Ethiopia’s Abera Kuma aiming for Tata Mumbai Marathon course record, compatriot Amane Gobena out to defend women’s her title

Ethiopian runners took both the men’s and women’s Tata Mumbai Marathon (TMM) titles 12 months ago and pre-race favourites Abera Kuma and Amane Gobena sounded confident that the top honours in the City of Dreams will stay with athletes from the East African nation this coming Sunday (20 January).
Kuma comes to Mumbai as the fastest man in the field with his 2:05:50 personal best set in Rotterdam Marathon last April.
“I have been training very well again and I feel I can run faster than that time,” said Kuma at the traditional TMM pre-race press conference on Friday. “Maybe it will be difficult to run as quickly as that here, but I am in good shape.”
He added that he has put behind him the disappointments of failing to finish in both the Berlin and Abu Dhabi Marathons during the last four months and had come to Mumbai to get his first victory over the classic distance since his 2015 Rotterdam Marathon win.
The quietly-spoken Kuma, whose younger sister Dibaba Kuma, who was an impressive winner at the Tata Steel Kolkata 25K last month, hinted that in addition to the USD $45,000 first prize cheque he was hoping to pocket an additional USD $15,000 for setting a TMM course record, which currently stands at 2:08:35 by Kenya’s Gideon Kipketer in 2016. (See the prize money structure for India’s richest road race here.)
Pundits predicted that with Kuma’s credentials, both on the road and the track – which include a 10,000m personal best of 26:52.85 – that mark could be in danger on Sunday.
His compatriot Amane Gobena knows what it takes to win in Mumbai after having triumphed at the IAAF Gold Label Road Race, and one of Asia’s leading marathons, in 2018.
Gobena is not only the defending champion but will also be the fastest woman on the TMM 2019 start line opposite the famous and iconic Chhatrapati Shivaji Maharaj Terminus.
Now 36, she ran her personal best of 2:21:51 when finishing second in the 2016 Tokyo Marathon but continues to be a top-class runner. In addition to her TMM 2018 win, she also finished third in the renowned Prague Marathon last year.
The formidable TMM women’s course record of 2:24:33 has stood to Kenya’s Valentine Kipketer in 2013 but Gobena showed that it could be challenged in 2018 when she ran 2:25:49, the second fastest winning time ever.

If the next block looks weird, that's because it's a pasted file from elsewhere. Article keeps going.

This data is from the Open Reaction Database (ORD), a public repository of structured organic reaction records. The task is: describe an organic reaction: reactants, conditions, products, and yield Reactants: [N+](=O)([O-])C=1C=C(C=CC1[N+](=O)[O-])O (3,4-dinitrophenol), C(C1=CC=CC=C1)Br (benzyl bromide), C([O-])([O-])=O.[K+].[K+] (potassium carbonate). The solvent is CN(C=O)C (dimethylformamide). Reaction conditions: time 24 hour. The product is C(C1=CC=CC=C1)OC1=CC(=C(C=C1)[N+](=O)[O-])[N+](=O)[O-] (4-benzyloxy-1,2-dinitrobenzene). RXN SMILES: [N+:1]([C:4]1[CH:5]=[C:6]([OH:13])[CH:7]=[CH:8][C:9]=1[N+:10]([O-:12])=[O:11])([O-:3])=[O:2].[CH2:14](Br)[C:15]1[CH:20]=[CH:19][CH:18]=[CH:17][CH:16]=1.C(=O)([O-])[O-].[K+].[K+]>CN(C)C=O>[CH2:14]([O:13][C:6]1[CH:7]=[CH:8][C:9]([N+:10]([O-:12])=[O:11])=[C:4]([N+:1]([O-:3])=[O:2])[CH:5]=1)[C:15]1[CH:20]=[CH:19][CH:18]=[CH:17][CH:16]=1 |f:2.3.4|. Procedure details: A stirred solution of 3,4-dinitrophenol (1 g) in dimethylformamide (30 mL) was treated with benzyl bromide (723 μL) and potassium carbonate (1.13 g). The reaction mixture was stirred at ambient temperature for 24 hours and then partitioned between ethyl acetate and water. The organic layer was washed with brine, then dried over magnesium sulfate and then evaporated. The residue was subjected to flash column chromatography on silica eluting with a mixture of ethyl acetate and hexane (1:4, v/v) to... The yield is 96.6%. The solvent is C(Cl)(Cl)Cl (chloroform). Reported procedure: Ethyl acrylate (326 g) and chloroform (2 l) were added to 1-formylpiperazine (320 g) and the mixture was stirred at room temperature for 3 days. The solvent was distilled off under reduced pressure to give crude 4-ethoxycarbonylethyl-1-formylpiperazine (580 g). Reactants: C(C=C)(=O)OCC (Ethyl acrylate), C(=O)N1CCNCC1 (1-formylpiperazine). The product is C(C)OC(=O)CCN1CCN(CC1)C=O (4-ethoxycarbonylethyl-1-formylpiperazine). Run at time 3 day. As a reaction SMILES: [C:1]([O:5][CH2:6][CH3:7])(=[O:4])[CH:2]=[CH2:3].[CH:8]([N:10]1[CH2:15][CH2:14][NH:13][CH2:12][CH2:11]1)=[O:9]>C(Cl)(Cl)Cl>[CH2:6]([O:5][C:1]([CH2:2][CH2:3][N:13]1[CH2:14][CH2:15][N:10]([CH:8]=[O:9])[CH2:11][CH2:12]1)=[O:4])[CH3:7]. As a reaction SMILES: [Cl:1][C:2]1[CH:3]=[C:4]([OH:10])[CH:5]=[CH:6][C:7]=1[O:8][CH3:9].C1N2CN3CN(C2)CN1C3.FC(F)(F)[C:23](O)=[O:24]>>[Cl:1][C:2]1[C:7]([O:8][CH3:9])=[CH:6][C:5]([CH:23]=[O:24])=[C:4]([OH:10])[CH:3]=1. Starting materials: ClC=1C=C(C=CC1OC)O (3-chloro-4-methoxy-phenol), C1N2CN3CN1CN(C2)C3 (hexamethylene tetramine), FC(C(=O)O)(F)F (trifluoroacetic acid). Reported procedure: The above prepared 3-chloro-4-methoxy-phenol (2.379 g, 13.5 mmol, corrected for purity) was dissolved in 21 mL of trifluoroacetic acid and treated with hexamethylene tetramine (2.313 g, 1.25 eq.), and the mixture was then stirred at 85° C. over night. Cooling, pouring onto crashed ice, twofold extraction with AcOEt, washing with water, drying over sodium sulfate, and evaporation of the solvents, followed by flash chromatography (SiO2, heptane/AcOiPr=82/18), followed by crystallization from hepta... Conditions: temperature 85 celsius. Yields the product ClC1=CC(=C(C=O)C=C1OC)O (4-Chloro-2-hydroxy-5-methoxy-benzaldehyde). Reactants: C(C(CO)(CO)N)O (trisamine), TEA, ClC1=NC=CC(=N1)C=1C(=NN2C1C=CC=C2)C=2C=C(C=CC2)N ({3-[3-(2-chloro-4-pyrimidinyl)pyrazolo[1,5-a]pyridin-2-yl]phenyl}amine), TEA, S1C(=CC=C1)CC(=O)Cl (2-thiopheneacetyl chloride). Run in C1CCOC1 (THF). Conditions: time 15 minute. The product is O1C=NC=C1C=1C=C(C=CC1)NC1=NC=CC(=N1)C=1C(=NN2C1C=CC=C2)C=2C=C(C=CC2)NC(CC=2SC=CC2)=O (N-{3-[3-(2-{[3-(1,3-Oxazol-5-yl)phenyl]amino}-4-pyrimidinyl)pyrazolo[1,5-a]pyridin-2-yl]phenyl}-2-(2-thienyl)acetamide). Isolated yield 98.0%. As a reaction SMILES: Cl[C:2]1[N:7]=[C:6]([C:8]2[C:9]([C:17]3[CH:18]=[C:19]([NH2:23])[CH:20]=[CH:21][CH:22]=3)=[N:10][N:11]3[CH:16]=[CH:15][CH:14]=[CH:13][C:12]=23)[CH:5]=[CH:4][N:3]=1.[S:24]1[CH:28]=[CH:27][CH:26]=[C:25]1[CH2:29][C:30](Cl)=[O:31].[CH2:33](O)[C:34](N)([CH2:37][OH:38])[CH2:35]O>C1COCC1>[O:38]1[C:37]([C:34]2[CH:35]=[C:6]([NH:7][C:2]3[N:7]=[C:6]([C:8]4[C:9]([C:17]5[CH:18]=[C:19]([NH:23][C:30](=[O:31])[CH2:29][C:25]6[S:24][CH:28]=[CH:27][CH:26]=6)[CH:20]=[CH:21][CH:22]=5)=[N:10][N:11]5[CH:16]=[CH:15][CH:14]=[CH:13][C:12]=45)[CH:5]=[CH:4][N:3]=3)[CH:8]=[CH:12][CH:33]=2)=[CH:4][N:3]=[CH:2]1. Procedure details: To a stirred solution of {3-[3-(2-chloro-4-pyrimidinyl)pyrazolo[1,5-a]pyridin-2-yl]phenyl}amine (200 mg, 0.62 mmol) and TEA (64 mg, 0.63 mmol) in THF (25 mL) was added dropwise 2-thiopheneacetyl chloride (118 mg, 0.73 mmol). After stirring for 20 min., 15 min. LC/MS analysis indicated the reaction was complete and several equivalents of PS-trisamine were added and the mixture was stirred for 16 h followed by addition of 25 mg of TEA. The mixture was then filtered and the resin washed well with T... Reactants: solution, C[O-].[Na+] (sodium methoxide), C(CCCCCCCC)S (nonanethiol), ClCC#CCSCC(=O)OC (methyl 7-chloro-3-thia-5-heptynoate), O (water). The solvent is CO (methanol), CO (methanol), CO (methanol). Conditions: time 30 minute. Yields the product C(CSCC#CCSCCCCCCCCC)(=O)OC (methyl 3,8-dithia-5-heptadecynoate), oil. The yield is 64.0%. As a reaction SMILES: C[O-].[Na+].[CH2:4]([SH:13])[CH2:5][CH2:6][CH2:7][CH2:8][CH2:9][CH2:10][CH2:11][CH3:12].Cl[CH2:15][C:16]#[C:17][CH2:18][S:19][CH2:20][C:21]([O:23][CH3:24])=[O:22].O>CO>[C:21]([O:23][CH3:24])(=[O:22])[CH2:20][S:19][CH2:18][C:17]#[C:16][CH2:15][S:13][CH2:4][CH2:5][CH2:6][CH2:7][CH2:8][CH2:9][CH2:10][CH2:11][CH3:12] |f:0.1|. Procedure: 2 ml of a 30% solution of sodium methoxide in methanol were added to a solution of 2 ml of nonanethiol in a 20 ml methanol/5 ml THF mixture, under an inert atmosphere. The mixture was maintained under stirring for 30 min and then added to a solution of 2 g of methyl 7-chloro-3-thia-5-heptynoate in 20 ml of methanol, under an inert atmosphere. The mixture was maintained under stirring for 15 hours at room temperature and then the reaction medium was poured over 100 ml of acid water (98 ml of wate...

“I enjoyed last year’s race a lot and I’ve been looking forward to coming back here. I may be 36 but I am still running well, and my legs feels a lot younger,” she joked.
“It has to help that I raced here last year. Experience is so important in the marathon and that includes experience of the races where you run,” added the amiable Gobena, who gave the impression of being very relaxed on Friday.
India’s leading finishers from 2018, Gopi Thonakal and Sudha Singh, were also present at the press conference. The pair finished 11th and seventh respectively at the TMM 2018.
Thonakal competed at the Rio 2016 Olympic Games and IAAF World Championships London 2017 and is looking to run under the Doha 2019 qualifying standard of 2:16:00.
“I’ve got my own pacers so I’m not only looking to break the Indian course record (2:15:48) but also my personal best (2:15:16),” said the Indian soldier.
Singh, the Indian 3000m steeplechase and half marathon record holder has the target of running under 2:37:00, which would not only be an IAAF World Championships Doha 2019 qualifying standard but also a TMM Indian best.
“I had a good year on the track in 2018 (she was part of Team Asia-Pacific at the IAAF Continental Cup) but my marathon and half marathon was not as good as previous years and I want to improve again,” said Singh.
A full list of international and Indian elite athletes is given here.